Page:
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The striped bark scorpion, Centruroides vittatus, is the only scorpion species recorded from Arkansas, where it is most abundant in the western part of the state. It is the most widely distributed scorpion species in the United States, having been recorded from Missouri, Arkansas, and Louisiana west to eastern Colorado and New Mexico and south to northeastern Mexico.
The front body region, which bears the yellowish-brown pedipalps (pincers) and legs below, has a somewhat triangular median dark spot on top pointing backward and extending beyond the eyes. The wide body region that follows has a distinctive pair of broad, dark, longitudinal bands on top. The slender tail-like postabdomen is uniformly yellowish brown, except for the tip of the stinger, which is dark brown or black. A distinctive small tooth is present at the base of the slender, curved stinger. Adults grow to about 2½" long.
Striped bark scorpions live in a wide variety of microhabitats in deciduous and pine forests, grasslands, and deserts. They rest under loose bark, rocks, or logs, as well as in wood piles, crumbling foundations, and similar sheltered places during the day. Because they do not burrow, they are exposed to freezing temperatures during winter, but many, if not most, recover after having been frozen. Scorpions emerge from their shelters after sunset, frequently climbing trees, shrubs, and even walls of houses at night. Arkansas scorpions tend to roam considerably during April, May, and early June, and they commonly enter houses, where they are often found in attics.
Striped bark scorpions prey primarily on spiders and insects. They capture prey with their pedipalps and subdue it with venom from their stingers. Cannibalism is common, at least in food-stressed populations. An elaborate mating ritual occurs in fall, spring, and early summer. A litter of some thirty live young appears in about eight months, clinging to their mother’s back until they molt for the first time, in about five to fifteen days. They mature in three to four years.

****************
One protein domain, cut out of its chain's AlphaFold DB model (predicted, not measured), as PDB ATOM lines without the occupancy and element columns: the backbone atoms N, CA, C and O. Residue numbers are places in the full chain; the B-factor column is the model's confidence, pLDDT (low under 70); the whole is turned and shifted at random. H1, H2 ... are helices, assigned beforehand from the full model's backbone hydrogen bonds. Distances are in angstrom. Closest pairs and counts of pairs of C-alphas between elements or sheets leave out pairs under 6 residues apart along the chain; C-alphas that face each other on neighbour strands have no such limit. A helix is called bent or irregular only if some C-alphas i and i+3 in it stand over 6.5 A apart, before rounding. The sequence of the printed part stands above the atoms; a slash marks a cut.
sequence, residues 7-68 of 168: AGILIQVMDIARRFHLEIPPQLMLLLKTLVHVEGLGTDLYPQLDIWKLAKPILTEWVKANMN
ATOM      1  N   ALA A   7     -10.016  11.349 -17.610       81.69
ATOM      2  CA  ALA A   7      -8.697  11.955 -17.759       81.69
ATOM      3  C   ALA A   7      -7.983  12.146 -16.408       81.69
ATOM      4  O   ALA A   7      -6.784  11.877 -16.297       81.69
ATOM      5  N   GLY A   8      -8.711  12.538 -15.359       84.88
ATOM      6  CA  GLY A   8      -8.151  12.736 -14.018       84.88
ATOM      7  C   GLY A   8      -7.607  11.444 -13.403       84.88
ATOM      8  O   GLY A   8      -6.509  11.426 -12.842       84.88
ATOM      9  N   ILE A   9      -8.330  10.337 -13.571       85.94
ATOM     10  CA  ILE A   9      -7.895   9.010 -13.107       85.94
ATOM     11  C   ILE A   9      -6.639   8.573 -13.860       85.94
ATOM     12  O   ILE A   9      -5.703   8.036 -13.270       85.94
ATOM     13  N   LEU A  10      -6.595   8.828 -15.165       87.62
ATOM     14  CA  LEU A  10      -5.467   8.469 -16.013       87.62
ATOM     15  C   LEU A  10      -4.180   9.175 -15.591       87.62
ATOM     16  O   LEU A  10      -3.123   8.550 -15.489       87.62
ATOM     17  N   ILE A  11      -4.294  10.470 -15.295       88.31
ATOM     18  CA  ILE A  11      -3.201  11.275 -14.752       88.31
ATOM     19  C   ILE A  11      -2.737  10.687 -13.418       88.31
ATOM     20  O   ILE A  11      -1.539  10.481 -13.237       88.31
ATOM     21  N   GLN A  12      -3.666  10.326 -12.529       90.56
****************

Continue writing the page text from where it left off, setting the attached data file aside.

Scorpion stings often occur when people turn over wood or rocks with bare hands. The venom of the striped bark scorpion is of low toxicity to humans, and most stings are of minor medical importance, although reactions vary with the sensitivity of the person stung. The usual symptoms are immediate sharp pain and local swelling. The pain soon subsides, but it may be followed by numbness or tingling caused by nerve irritation. Nausea, dizziness, vomiting, and tightness of the chest may occur. Severe allergic reactions and death are not likely outcomes of striped bark scorpion stings.
For additional information: Baerg, William J. Scorpions: Biology and Effect of their Venom. University of Arkansas Agricultural Experiment Station Bulletin 649. Fayetteville: University of Arkansas, 1961.
Dorris, Peggy Rae. “Phosphorescent Animal Forms of Arkansas.” Proceedings of the Arkansas Academy of Science 25 (1971): 69.
Polis, Gary A., ed. The Biology of Scorpions. Stanford, CA: Stanford University of Press, 1990.
Shelly, Rowland M., and W. David Sissom. “Distributions of the Scorpions Centruroides vittatus (Say) and Centruroides hentzi (Banks) in the United States and Mexico (Scorpiones, Buthidae).” Journal of Arachnology 23 (1995): 100–110.
Yamashita, Tsunemi. “Surface Activity, Biomass, and Phenology of the Striped Scorpion, Centruroides vittatus (Buthidae) in Arkansas, USA.” Euscorpius 17 (2004): 25–33.
Jeffrey K. BarnesUniversity of Arkansas Arthropod Museum
Last Updated 7/26/2011
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